This is a movie that I’ve seen for years, and was first introduced to it by my late grandmother. It’s one that I’ve come to appreciate more each time I get the chance to see it. From the first time I saw it, I will readily admit that the moment that has stuck with me the most is William Warfield’s rendition of the classic “Ol’ Man River.” He does such a WONDERFUL, fantastic job singing it. It’s always guaranteed to give me goosebumps, it’s so powerful. Howard Keel is, in my mind, perfectly cast here, and is very enjoyable to listen to. I will admit, it took me a while to come around to the husband-and-wife dance team Marge and Gower Champion, but after I saw them in Lovely To Look At (and really took to that film), I’ve come to appreciate their dancing here as well. While I do wish that Lena Horne could have been cast as Julie, I will readily admit that I like Ava Gardner’s performance here, as I have yet to see anything else she did that moves me as much as she did here, as somebody whose life is going downhill, and yet still tries to take care of a friend that tried to defend her. It’s not a perfect movie, but it’s one I will quite readily admit to wanting to watch with some frequency! So I would certainly give it some of my highest recommendations!
This movie is available on Blu-ray from Warner Archive Collection, featuring a new master from a 4K Scan of the original Technicolor negatives. One thing that has long been in this particular version of Show Boat‘s favor has been its three-strip Technicolor look. However, that hasn’t been the case for some time, as the film has had less-than-stellar transfers that have robbed it of that look. Finally, FINALLY, this movie has been given a new restoration that has returned it to its former glory! The colors are so fantastically vivid, and the detail is much improved! I know this Blu-ray was only just released in February 2021, but, honestly, I’d be surprised if this isn’t considered one of the best (if not THE best) restorations of the year! So, if you’ve never seen this movie and want to try it (or have seen it, but only through its previous terrible transfers), don’t stop, don’t hesitate, get this one! You won’t regret it!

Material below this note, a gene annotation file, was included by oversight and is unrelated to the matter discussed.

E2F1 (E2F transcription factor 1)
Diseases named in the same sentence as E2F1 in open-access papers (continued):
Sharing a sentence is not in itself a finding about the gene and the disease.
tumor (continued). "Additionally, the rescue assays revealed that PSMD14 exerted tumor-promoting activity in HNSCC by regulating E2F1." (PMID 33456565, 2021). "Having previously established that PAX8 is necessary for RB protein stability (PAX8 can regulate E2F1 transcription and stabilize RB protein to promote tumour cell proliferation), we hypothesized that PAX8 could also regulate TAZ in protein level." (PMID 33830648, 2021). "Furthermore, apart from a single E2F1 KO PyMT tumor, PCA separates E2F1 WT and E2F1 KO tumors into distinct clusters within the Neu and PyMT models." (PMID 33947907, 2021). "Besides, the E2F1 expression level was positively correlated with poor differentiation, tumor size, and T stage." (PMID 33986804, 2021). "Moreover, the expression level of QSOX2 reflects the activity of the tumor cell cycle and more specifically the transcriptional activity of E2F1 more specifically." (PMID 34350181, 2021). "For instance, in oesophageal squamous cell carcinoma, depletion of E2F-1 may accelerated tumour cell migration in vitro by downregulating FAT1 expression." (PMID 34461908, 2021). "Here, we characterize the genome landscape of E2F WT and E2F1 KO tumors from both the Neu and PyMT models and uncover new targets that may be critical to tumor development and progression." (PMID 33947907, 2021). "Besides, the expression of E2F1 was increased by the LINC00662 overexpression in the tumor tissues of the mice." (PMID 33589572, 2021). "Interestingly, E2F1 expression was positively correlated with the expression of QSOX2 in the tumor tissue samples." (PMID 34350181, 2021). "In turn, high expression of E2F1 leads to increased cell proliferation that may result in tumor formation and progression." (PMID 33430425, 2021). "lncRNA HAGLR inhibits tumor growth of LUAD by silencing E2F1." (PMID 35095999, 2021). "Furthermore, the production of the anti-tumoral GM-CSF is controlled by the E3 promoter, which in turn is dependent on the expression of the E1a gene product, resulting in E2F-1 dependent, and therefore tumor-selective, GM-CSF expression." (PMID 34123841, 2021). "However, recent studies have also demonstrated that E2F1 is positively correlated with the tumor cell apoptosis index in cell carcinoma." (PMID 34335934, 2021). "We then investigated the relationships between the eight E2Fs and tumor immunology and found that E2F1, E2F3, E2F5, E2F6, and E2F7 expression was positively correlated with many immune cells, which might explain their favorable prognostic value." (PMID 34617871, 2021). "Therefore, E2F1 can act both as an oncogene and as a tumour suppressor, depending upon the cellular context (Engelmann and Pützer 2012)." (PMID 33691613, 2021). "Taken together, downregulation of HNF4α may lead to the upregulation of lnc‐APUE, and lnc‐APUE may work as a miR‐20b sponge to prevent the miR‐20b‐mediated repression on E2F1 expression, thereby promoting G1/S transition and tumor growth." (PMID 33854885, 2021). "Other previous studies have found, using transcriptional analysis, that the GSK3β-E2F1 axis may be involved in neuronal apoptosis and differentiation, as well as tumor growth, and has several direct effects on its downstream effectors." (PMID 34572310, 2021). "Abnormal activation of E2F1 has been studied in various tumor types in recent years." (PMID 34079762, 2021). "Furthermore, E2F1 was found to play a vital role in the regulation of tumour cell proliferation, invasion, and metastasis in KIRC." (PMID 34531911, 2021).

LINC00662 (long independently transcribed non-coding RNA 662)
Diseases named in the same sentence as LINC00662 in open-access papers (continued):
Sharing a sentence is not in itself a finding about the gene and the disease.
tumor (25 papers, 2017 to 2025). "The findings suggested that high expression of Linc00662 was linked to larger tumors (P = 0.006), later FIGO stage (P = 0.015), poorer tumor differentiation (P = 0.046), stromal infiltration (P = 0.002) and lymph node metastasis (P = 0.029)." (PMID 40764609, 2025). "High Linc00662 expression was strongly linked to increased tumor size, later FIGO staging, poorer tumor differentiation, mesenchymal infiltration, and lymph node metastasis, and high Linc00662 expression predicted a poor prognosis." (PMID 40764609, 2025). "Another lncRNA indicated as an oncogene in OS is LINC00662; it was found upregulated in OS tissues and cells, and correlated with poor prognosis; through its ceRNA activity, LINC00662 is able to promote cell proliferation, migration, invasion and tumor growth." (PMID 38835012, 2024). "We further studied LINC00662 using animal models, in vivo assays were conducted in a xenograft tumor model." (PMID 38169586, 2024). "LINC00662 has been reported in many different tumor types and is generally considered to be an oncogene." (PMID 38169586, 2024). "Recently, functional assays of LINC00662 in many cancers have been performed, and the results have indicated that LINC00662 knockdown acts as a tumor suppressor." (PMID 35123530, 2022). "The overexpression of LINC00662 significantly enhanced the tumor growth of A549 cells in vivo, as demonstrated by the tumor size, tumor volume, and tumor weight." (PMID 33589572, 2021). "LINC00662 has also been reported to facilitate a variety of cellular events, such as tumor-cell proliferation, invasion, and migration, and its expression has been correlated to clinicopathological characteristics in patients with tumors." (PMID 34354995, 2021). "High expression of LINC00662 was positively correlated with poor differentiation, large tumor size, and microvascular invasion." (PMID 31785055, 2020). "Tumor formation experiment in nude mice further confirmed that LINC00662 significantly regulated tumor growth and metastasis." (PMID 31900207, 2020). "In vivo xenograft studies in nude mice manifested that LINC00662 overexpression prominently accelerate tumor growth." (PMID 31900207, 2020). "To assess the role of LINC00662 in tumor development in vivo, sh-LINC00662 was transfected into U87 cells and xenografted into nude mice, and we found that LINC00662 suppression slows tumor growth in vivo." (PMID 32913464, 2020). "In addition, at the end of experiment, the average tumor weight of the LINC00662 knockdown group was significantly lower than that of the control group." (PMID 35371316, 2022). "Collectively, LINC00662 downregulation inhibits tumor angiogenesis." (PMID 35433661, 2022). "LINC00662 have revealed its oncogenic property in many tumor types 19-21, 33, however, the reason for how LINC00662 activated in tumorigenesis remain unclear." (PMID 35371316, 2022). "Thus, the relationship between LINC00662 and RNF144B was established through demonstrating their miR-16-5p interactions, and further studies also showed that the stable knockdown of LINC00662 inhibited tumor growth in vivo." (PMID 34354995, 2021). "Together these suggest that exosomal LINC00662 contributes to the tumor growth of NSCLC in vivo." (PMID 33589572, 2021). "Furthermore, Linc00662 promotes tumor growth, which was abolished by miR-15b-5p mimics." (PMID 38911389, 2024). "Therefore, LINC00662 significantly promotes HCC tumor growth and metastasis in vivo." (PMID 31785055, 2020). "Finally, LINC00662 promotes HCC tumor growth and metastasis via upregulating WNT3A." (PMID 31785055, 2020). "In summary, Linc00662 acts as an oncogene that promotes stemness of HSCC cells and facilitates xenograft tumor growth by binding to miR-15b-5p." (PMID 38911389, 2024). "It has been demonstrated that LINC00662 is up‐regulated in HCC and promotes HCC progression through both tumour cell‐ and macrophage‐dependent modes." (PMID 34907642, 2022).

Film Length: 1 hour, 48 minutes
My Rating: 9/10
My Rating (after the Blu-ray): 10/10
*ranked #3 in Top 10 Disc Releases Of 2021
List Of Actor/Actress Filmographies/Collections
Ziegfeld Follies (1945) – Kathryn Grayson – Lovely To Look At (1952)
Ava Gardner – Mogambo (1953)
Annie Get Your Gun (1950) – Howard Keel – Lovely To Look At (1952)
You Said A Mouthful (1932) – Joe E. Brown
The Story Of Vernon And Irene Castle (1939) – Marge Champion – Lovely To Look At (1952)
Gower Champion – Lovely To Look At (1952)
Dark Passage (1947) – Agnes Moorehead – The Opposite Sex (1956)